Machine, when will you learn to make love to me?

People’s lives are not all work. We need close human contact and emotional interactions with others. All this also concerns the area of eroticism. Are we in for a sexual revolution featuring artificial intelligence?

AI sexuality blog Norbert Biedrzycki

Contemporary debates on robotization focus typically on machines that populate workplaces. However, people’s lives are not all work. We need close human contact and emotional interactions with others. All this also concerns the area of eroticism. Are we in for a sexual revolution featuring artificial intelligence? When will learn to make love to me?

The famous movie Ex Machina portrays romance blossoming between a man and an artificially engineered beauty. The incredible humanoid character from Alex Garland’s picture fascinates us because, like us, it expresses emotions, asks questions and engages in conversation. On top of this, it moves gracefully and, importantly, is not devoid of a certain sensuality. The story focuses on the fascinating topic of the future relations between humans and machines. Relations that may grow ever more complicated and encompass an ever broader range of emotions, desires and fears. 

What can the ideal lover do?

That a machine can appeal to our sexuality is clear not only to movie-makers. A new industry is emerging right before our eyes associated with entertainment and bodily pleasures. Obviously, the use of a machine, a sex robot or a doll as a sexual gadget is nothing new. However, it has only been in the last few years that the makers of adult inventions have begun to wonder about how to improve sex products using the latest technologies. I realize that the idea of a machine in the role of a lover is controversial and may make many readers cringe. I would nevertheless like to acknowledge some aspects of the idea, deliberately ignoring the matter of the spiritual decay of our species. But, I am not claiming that a vision of a sex robot in our bedrooms offers a particularly attractive way of achieving spiritual and sexual satisfaction. However, I see the field as fraught with issues that strike me as intriguing. 

Move like a human 

The sex industry faces challenges similar to those which have long occupied the minds of engineers in major research laboratories. Artificial intelligence developers have for years subscribed to the opinion that a true technological breakthrough will be achieved with the arrival of devices capable of mimicking human motion. While algorithms which allow computers to prevail over humans in the games of chess and go have turned out to be achievable, the next big challenge is to build a robot that moves like a human. As it turns out, an insurmountable barrier for contemporary technology is to create a machine whose motor functions are comparable to the movements of a three-year-old. And if the problem remains unsolvable, the thought of creating a perfect sexual partner that replaces a human lover will remain a pipe dream.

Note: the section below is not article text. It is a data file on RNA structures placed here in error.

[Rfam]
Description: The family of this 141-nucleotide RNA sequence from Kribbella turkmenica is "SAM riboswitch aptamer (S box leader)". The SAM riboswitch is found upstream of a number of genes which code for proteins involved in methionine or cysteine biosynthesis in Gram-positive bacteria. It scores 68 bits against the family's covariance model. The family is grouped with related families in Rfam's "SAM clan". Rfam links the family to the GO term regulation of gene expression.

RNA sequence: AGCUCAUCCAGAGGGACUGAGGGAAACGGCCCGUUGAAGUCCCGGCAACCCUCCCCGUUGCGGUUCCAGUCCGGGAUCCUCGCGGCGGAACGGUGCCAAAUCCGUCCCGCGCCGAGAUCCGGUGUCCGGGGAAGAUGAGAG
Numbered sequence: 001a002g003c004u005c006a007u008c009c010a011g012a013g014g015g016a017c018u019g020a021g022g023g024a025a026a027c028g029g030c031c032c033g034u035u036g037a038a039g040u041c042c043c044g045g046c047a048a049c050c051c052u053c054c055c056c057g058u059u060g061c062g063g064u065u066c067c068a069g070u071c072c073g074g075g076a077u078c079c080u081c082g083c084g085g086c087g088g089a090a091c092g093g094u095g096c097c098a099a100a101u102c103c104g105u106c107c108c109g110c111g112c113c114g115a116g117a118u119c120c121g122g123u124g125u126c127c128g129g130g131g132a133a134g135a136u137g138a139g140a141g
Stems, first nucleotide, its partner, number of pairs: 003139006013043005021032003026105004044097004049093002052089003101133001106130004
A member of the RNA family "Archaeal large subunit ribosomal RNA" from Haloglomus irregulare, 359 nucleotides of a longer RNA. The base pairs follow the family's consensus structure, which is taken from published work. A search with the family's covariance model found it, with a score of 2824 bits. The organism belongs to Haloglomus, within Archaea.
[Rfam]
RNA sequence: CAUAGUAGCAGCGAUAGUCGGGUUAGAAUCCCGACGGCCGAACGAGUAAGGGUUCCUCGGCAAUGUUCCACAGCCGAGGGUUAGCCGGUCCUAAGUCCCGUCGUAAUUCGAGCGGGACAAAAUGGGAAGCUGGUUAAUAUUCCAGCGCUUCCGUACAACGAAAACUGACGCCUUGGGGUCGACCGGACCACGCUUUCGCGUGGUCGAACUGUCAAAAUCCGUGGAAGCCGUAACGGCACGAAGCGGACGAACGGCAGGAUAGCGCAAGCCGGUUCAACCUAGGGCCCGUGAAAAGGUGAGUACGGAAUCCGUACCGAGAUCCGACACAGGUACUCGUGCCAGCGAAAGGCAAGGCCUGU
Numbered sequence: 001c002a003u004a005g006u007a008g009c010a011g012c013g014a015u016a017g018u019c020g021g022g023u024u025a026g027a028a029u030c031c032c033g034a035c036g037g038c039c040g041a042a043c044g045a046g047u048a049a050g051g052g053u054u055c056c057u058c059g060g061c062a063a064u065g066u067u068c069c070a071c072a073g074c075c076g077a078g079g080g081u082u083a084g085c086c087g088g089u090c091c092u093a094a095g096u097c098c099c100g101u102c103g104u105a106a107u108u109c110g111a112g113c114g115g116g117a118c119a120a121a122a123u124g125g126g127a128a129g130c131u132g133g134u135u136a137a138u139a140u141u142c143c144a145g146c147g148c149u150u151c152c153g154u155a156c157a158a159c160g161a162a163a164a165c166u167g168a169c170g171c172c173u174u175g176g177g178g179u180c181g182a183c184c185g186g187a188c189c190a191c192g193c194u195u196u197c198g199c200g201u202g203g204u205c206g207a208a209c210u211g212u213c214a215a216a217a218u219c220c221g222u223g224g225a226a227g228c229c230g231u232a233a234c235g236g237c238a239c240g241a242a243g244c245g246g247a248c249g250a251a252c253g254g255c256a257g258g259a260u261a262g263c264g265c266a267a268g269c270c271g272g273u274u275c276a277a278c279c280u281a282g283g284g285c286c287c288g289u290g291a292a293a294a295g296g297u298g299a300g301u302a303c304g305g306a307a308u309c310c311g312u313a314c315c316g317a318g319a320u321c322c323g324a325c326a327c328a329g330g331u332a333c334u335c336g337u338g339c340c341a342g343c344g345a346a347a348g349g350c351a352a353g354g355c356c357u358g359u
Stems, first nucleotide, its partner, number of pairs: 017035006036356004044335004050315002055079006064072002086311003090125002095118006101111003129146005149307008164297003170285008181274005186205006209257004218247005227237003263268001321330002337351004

The touch of sensitive artificial skin 

There are a number of other technical limitations that impede the development of advanced sex gadgets. To be perfect at erotic games, the sex robots of the future would have to combine innovations from multiple fields such as nanotechnology, understanding natural language and engineering. 

A key role in experiencing erotic pleasure in humans is played by the skin and the sense of touch. This makes today’s research into synthetic skin intriguing. Engineers from Caltech and ETH Zurich, were able tosuccessfully test synthetic skin capable of sensing a wide range of temperatures. Such skin may be ideal to help people who have suffered limb trauma or even amputations. The temperature sensing mechanism in the machine relies on pectins derived from plant cells. The researchers who discovered the properties of this ingredient created a transparent 20-micrometer-thin film. Film detects temperatures using a mechanism employed by vipers. During their nightly hunts, these snakes can sense the heat of their approaching prey. The new skin can sense temperature changes within the range of 5 to 50 degrees Celsius. Pectin-based systems may have industrial applications, such as for instance temperature sensors or skin used for increased interaction among … robots! In the latter case, artificial skin would trigger a response to the approach of another machine. The mechanism could easily be used for potential sexual interactions between robots and humans.

Sexual paradise